for the plan sponsor

Fine print, tricky claims

Jason Roberts, an ERISA attorney and chief executive officer of Pension Resource Institute LLC in Manhattan Beach, Calif., agrees that fiduciary insurance can be full of holes. Not only are certain items excluded, he says, but the difficulty involved with making claims on covered items can be significant.

“One policy I read didn’t have any real practical protection for the plan sponsor. It was excess coverage for narrow protection, but the procedural aspects of getting the actual protection was very tricky.”

If an employer is purchasing an actual insurance policy, it should be properly underwritten. And, if the policy for fiduciary insurance is properly written, then Roberts says it should be something an employer should consider.

“With fiduciary insurance, we always say, why wouldn’t you? Let’s buy some insurance in case you miss something,” Roberts says.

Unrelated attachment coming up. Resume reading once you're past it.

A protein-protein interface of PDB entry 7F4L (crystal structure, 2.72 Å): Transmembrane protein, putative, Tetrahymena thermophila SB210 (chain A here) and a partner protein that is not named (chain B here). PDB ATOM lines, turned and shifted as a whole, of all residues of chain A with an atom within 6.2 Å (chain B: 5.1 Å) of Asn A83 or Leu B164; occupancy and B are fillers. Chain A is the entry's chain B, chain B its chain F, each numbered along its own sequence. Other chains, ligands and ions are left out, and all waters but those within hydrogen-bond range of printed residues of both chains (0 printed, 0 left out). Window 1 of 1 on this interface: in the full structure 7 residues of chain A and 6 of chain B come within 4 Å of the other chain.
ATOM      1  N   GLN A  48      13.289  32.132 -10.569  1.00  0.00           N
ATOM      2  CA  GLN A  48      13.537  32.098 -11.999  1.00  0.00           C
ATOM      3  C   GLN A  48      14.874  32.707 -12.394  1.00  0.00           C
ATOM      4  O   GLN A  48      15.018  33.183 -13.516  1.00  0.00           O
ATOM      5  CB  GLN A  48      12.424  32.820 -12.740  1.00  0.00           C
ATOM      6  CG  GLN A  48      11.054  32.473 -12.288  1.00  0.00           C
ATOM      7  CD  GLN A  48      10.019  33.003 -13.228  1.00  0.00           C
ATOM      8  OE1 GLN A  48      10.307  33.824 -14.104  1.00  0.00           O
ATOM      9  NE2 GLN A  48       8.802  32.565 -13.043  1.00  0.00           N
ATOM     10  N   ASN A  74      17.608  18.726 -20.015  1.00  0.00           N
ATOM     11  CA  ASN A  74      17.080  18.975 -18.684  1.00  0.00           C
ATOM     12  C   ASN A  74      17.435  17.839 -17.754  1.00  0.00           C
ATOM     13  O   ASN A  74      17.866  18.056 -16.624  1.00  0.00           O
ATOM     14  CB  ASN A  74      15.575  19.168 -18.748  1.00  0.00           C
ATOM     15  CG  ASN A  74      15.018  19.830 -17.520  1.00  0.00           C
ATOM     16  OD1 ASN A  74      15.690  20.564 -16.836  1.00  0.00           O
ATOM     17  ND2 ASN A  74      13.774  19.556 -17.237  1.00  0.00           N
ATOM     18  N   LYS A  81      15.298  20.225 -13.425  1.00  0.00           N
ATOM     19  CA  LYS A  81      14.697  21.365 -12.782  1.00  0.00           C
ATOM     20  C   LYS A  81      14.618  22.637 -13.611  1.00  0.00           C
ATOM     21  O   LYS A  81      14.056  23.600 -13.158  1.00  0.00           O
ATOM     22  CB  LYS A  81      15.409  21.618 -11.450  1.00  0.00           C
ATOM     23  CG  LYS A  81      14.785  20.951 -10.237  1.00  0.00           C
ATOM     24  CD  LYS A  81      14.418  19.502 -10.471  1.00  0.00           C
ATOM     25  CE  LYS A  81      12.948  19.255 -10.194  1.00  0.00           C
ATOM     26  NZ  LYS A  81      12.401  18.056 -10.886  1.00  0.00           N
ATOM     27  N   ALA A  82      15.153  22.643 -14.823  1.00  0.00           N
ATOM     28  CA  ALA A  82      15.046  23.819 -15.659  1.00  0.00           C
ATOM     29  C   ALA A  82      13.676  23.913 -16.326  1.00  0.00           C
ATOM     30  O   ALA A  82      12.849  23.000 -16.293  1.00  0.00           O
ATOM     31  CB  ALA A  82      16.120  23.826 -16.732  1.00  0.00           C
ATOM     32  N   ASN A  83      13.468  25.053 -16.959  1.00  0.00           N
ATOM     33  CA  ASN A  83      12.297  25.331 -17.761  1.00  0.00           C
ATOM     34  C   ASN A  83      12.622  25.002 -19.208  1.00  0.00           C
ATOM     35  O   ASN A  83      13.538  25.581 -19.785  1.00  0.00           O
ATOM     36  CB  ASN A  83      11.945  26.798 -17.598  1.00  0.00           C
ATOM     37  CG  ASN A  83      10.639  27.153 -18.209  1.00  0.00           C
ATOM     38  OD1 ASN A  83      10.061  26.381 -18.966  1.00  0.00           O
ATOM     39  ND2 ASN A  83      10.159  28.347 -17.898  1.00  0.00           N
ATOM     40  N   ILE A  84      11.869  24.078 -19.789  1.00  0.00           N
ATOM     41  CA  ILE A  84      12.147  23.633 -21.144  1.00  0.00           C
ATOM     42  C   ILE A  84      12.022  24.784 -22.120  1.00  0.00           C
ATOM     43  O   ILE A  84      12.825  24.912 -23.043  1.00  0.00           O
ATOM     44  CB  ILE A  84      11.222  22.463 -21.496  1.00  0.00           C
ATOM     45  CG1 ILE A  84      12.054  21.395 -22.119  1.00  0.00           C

A constant worry

Warranties are especially important as plan sponsors are seeking to outsource services to other providers, Chiricotti says. The warranties are designed to backstop breaches in fiduciary behavior. See: Phil Chiricotti speaks out on broker-sold commissions, RIA fees and heresy.
Chiricotti says that warranties and various insurance policies have gained in popularity because plan sponsors are constantly worried about getting sued.

“Anybody can do a warranty about anything. There are no rules and regulations. The warranty guarantees the services they provide, and if there are legal complications, they’ll make the plan sponsor whole.”

Mentioned in this article:

Pension Resource Institute, LLC
Compliance Expert
Top Executive: Jason C. Roberts

Retirement Law Group, PC

Top Executive: Jason C. Roberts



August 28, 2014 — 12:51 PM

As marketed today, fiduciary warranties are often specific to outsourced 3(16) fiduciary services, not investment performance or fees. 3(16) services are rarely, if ever, offered by advisors. They are offered by TPAs and recordkeepers. While generally offered by bundled providers, some TPAs are now offering the service as an overlay. In addition to the various types of policies, insurance and warranties are quite different. Additionally, warranties may or may not be backed up by an insurance policy.